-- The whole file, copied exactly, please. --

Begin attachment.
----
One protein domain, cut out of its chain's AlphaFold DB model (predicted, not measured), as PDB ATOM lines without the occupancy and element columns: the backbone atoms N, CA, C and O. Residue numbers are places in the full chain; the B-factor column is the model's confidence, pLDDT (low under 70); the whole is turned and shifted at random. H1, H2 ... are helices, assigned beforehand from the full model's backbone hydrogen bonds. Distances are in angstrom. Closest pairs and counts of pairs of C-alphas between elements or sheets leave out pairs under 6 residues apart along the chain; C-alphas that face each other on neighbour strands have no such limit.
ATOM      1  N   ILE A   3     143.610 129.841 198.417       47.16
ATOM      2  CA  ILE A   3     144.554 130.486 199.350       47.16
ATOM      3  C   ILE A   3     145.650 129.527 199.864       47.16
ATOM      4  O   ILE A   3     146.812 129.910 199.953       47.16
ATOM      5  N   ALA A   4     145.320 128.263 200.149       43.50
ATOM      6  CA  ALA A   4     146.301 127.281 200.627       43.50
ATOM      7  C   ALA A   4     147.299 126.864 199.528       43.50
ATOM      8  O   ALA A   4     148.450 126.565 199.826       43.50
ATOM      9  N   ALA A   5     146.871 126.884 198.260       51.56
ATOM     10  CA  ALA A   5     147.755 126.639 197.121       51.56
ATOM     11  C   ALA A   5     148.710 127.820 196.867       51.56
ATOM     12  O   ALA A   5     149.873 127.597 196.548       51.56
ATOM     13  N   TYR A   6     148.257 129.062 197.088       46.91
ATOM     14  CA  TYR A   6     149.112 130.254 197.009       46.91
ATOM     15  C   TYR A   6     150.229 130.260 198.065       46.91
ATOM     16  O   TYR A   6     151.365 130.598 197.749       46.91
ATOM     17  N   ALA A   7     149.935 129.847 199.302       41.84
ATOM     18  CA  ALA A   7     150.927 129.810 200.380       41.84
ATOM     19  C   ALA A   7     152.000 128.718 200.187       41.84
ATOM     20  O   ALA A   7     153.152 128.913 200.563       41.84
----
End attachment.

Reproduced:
One protein domain, cut out of its chain's AlphaFold DB model (predicted, not measured), as PDB ATOM lines without the occupancy and element columns: the backbone atoms N, CA, C and O. Residue numbers are places in the full chain; the B-factor column is the model's confidence, pLDDT (low under 70); the whole is turned and shifted at random. H1, H2 ... are helices, assigned beforehand from the full model's backbone hydrogen bonds. Distances are in angstrom. Closest pairs and counts of pairs of C-alphas between elements or sheets leave out pairs under 6 residues apart along the chain; C-alphas that face each other on neighbour strands have no such limit.
ATOM      1  N   ILE A   3     143.610 129.841 198.417       47.16
ATOM      2  CA  ILE A   3     144.554 130.486 199.350       47.16
ATOM      3  C   ILE A   3     145.650 129.527 199.864       47.16
ATOM      4  O   ILE A   3     146.812 129.910 199.953       47.16
ATOM      5  N   ALA A   4     145.320 128.263 200.149       43.50
ATOM      6  CA  ALA A   4     146.301 127.281 200.627       43.50
ATOM      7  C   ALA A   4     147.299 126.864 199.528       43.50
ATOM      8  O   ALA A   4     148.450 126.565 199.826       43.50
ATOM      9  N   ALA A   5     146.871 126.884 198.260       51.56
ATOM     10  CA  ALA A   5     147.755 126.639 197.121       51.56
ATOM     11  C   ALA A   5     148.710 127.820 196.867       51.56
ATOM     12  O   ALA A   5     149.873 127.597 196.548       51.56
ATOM     13  N   TYR A   6     148.257 129.062 197.088       46.91
ATOM     14  CA  TYR A   6     149.112 130.254 197.009       46.91
ATOM     15  C   TYR A   6     150.229 130.260 198.065       46.91
ATOM     16  O   TYR A   6     151.365 130.598 197.749       46.91
ATOM     17  N   ALA A   7     149.935 129.847 199.302       41.84
ATOM     18  CA  ALA A   7     150.927 129.810 200.380       41.84
ATOM     19  C   ALA A   7     152.000 128.718 200.187       41.84
ATOM     20  O   ALA A   7     153.152 128.913 200.563       41.84